Like Star Wars or Snickers, there’s never really a bad time to reissue Rumours. Sooner or later everyone finds a way in to it – or looks for a way out, if your parents raised you on Rumours and Tusk in the ’80s. It’s the evergreen baby boomer blockbuster that eased Bill Clinton into the White House and now finds itself a post-ironic hipster lifestyle accessory; Florence Welch, for one, is an eternal student of Stevie Nicks’ cosmic witchcraft. Today, 45 years after they formed, Fleetwood Mac’s twilight period – commencing with 2003’s reunion for Say You Will and drifting through two further “reunions” for world tours, including one this year – has lasted far longer than the band’s vital, late-’60s incarnation.

And it’s all because Rumours is as near perfect an album as anyone will ever make, and its lurid backstory of emotional turmoil and narcotic excess, endlessly recounted in prurient detail, is never less than fascinating. Though short on wildly revelatory material, this boxset ties up a number of loose ends from 1976-’77, focusing on the period when the Mac set about recording the follow-up to ’75’s Fleetwood Mac, a surprise US No.1 and the first album made by the group’s new line-up after fate had parachuted in two young Californian dreamers, Buckingham and Nicks, in late ’74 to rescue Mick Fleetwood’s rudderless British blues outfit.

The chemistry between the five was immediately apparent. Now there were three distinctive songwriters in the group, Buckingham, Nicks and Christine McVie, who would also complement each other in harmony. Buckingham, the firebrand guitarist and craftsman, began to develop an intuitive musical partnership with McVie on piano that started with “World Turning” and led to them fleshing out McVie’s Rumours cuts such as “You Make Loving Fun”. His lover Nicks cast her spell with “Rhiannon” and “Landslide”. John McVie and Fleetwood, solid but soft, glued it all together.

UK Interview: Mick Fleetwood on Magic 105.4 Magic Breakfast Friday AM TUNE IN!

Mick Fleetwood Scheduled UK Media Appearances

Mick Fleetwood is on a UK Media Blitz next week.
With the 'Rumours' re-issue being released on Monday in the UK - Micks headed over to support the release with a round of interviews and press.  So far he'll be appearing on one TV program and one radio program, there will likely be more.

Rumour has it he'll also be picking up and old friend to bring back to Hawaii for a visit.

MAGIC 105.4FM (Feb 1st)
Mick Fleetwood will be on Magic Breakfast tomorrow morning! He'll be talking about the Rumours re-issue and Fleetwood Mac's 2013 World Tour! (What's interesting about this, is that Magic 105.4 was the station in the UK last weekend that initially posted the 4 UK tour dates along with a contest to win tickets (which they've subsequently taken down).  Maybe Mick will have some good news for the UK tomorrow Morning! Listen Live HERE

The Alan Titchmarsh Show - Friday, February 1st (3-4pm)
The host is joined by Mick Fleetwood, the drummer and co-founder of Fleetwood Mac, and Great British Bake Off judge Paul Hollywood for another edition of the programme featuring music and chat.
The Alan Titchmarsh Show on ITV, STV, UTV  the STV Player will have the show on-line if you miss it

Top Gear - Episode 2 "Reasonably Priced Car" Feb 3rd (BBC 2)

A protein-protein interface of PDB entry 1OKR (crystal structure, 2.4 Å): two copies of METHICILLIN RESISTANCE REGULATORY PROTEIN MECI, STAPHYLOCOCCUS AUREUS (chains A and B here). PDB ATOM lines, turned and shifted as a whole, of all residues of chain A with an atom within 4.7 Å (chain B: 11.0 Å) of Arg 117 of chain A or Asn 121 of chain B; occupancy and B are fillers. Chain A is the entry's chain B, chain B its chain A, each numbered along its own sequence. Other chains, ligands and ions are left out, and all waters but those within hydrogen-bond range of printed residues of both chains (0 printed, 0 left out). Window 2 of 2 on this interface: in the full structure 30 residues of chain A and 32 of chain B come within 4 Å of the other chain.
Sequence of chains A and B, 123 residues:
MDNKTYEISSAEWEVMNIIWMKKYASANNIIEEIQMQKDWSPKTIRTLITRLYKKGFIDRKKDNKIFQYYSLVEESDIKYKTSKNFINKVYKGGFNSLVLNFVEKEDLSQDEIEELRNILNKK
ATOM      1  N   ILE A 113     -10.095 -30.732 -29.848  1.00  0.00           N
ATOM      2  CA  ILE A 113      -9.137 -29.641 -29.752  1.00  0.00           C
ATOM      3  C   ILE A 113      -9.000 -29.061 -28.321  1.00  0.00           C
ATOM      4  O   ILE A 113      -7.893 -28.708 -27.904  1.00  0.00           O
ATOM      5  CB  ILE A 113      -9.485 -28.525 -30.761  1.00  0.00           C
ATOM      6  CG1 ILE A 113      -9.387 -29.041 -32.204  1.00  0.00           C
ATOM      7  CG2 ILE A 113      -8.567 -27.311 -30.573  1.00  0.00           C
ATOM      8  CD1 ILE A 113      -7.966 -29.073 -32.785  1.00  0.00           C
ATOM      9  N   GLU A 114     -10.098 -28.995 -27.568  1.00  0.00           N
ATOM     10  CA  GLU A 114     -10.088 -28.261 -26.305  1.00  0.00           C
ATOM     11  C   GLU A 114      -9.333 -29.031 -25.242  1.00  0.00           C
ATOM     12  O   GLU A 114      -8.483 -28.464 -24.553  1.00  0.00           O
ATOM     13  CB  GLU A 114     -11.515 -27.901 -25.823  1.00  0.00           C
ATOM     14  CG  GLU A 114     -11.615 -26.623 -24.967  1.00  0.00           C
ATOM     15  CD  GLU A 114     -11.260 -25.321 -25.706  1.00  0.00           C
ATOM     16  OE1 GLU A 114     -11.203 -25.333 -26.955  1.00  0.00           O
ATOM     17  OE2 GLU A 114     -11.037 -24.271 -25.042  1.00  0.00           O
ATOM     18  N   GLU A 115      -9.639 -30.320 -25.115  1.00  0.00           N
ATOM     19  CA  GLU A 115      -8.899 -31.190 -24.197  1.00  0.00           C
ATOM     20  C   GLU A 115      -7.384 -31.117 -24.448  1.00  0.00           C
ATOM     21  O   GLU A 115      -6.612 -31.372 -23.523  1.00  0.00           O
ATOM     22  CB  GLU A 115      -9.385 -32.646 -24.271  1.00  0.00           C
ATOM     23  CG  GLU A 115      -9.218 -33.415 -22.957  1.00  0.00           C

The brand new series of the world's most popular car show continues with an epic road trip across the western side of the United States in three front-engined supercars. With Jeremy Clarkson in a Lexus LFA, Richard Hammond driving the new Dodge Viper and James May choosing the latest Aston Martin Vanquish a glorious soundtrack is guaranteed, as are furious arguments about which is best as the trio head from Las Vegas to Los Angeles and on to Palm Springs. Along the way, the three presenters take in racing circuits, airborne attacks and a race against the police before making a break for the Mexican border with a terrifying penalty for the last car to make it. Meanwhile, back in the studio, legendary Fleetwood Mac drummer Mick Fleetwood is the star in the Reasonably Priced Car.
BBC 2 - Sunday, February 3rd at 20:00

Be sure to catch these interviews... Hopefully Mick will give listeners more details on Fleetwood Mac in the UK and maybe Europe as well... Plus a more definite timetable.

BBC Radio 2 - Monday, January 28th  (2-5pm)
Jo Whiley sits in for Steve Wright in the afternoon on BBC Two, Mick Fleetwood joins Jo along with gardener Monty Don. Re-listen the program on the BBC iplayer here.  Micks bit starts about 36 minutes in.
BBC Radio 2 

The One Show - January 28th 7pm (BBC One)
With guests Cockney comedian Micky Flanagan and Fleetwood Mac's Mick Fleetwood. If you miss the show and you are in the UK, check the iplayer for the repeat.  If you are in the UK you can check out his interview here

Photo by Phillip J Holmes

Wednesday, January 30, 2013

WIN Fleetwood Mac 'Rumours' Expanded Edition from Popdose

Who doesn’t love Rumours? (The “iconic Fleetwood Mac album” kind, not the “Jeff Giles‘ wedding song was Rod Stewart’s ‘Love Touch’” variety.) This week, Warner Bros. reissued the greatest pop/rock album recorded while its members were enduring painful romantic splits with each other – a triple-disc affair featuring Rumours and non-LP B-side “Silver Springs” on one disc, another disc of live cuts from the band’s ensuing tour and a third disc of demos, early takes and other studio ephemera loosed from the vault for the first time. (None of the songs on that disc featured on the bonus disc from a different expanded edition in 2004, so there’s much less guilt than usual to be had about double-dipping!)